Great Strategies for Picky Eaters: The sneaky gourmet… what they don’t know is good for them.
In general kids are picky little people, some kids are not picky and they eat everything from sashimi to lima beans cooked with liver and onions. Those are kids I don’t really want to hear about, frankly. I mean, I’m happy for you but I’ve lived for 8 years gently coaxing my daughter into putting a piece of (non-fried) chicken into her mouth. My kids are better eaters at this point but I’m not convinced we’re eating enough vegetables and I’m certain we’re not eating enough variety.
The idea for this post started with these brownie muffins from Hungry Girl. Not only are these brownies easy to make, low in fat and calories (a Weight Watcher recipe), they’re made with pumpkin puree, a concentrated form of the vegetable which is known as a Super Food. Pumpkin, even when out of the can is full of beta carotene, vitamin A and antioxidant. This article has more information and some other ideas for solid pack canned pumpkin, like adding it to canned cream of tomato soup. Which would be great if my kid ate tomato soup, maybe yours does. You can also visit the Libby site for other great recipes, including this pumpkin chocolate chip muffin recipe I’ve already printed out for later use.
A trick I read about repeatedly while reading up on the topic is using pureed vegetables to boost the nutrition in foods your child already eats. Strain the vegetables, drain and then puree them in a blender or with a stick blender. Even easier, buy baby food in jars and tell your kids they either eat regular vegetables or the baby food. Ha. I love that idea but no, add the veggies to things like spaghetti sauce, ketchup (imagine ketchup could have lycopene and, if you add strained spinach, iron!). Other great ideas, add a little pureed sweet potato to applesauce or butternut squash into mashed potatoes.
Muffins are an easy way to sneak in veggies because kids are taken off guard by the fact that they resemble cupcakes. Try these zucchini carrot muffins, or these sweet potato muffins. Or check out this “Full Meal Muffin” at Shmooedfood, the genius lunch maker behind Vegan Lunchbox. It’s packed with whole grains, banana, zucchini, iron- and calcium-rich blackstrap molasses, and omega-3-rich walnuts. Don’t tell the kids.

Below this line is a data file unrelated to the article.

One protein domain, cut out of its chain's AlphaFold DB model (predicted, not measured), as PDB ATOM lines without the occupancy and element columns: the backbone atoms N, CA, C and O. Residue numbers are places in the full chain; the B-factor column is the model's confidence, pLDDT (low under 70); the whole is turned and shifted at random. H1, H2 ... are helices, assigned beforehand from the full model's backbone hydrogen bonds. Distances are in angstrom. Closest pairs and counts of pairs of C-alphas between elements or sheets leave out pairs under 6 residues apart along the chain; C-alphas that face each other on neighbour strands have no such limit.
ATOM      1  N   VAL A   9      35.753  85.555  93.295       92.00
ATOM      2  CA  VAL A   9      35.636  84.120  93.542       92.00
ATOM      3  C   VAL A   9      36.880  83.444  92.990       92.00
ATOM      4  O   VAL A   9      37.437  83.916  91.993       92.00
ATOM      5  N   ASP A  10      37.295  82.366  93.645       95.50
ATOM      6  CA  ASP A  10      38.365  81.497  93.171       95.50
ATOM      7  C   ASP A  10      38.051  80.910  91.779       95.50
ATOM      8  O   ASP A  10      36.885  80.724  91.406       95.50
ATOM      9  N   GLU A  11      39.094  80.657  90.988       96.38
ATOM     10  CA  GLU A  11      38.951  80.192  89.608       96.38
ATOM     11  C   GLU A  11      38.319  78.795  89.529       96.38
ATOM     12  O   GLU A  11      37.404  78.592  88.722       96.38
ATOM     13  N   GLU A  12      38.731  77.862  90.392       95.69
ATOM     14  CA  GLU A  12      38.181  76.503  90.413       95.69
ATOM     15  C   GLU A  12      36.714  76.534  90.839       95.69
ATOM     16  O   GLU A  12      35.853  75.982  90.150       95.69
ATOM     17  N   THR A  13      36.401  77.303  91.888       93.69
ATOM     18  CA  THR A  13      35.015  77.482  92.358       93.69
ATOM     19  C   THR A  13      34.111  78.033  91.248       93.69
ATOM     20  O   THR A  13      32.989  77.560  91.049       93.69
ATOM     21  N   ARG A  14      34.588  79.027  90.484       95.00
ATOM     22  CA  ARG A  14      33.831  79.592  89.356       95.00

Cookie Magazine has a lovely ongoing series titled, “Sneak It In”. I’m particularly enamored of the chocolate zucchini mini muffins and I’ve got their suggestions for spinach, fresh produce and tofu bookmarked for future use. Food Network gives some duplicate ideas but the article itself is good for inspiration. They suggest adding mashed cooked cauliflower to the cheese sauce for your kid’s mac and cheese or shredding carrots or mincing up broccoli to add to meatloaf or meatballs. I’ve had great success with this technique using this Martha recipe. They also suggest making faux mashed potatoes with cauliflower instead of potatoes. Let me know if that works for you. I love it but can’t get my family to touch the stuff. Including my third child, my husband.
You can also find ready made food at the regular grocery store meant to help you up your child’s nutritional intake. I love Barilla Plus pasta because I feel better about how much pasta my kids eat (no sauce for my daughter, are you insane!!!?) when they’re getting actual protein, omega-3 and fiber. Pasta all around! A lot of kids drink a lot of juice and how can we blame them when juice comes in handy little juice boxes? How about water, in a box instead? So far you can’t grab these at the supermarket but you can find them here. Still need juice in your life, Juicy Juice is here to save you with Harvest Surprise, three different juices blended with sweet potatoes, carrot, pear, mango to give your kids lots of vitamins they might be lacking.
Remember experts say it can take up to 15 times to get a child to try a new food and other experts point out how it’s important to make sure kids are familiar with vegetables in their natural form. Otherwise we’re raising a generation of kids who think french fries are a vegetable all on their own. Wait, that’s already happened. Tell us, how have you had success getting your kids to eat vegetables or luck slipping nutrition past their finicky little lips?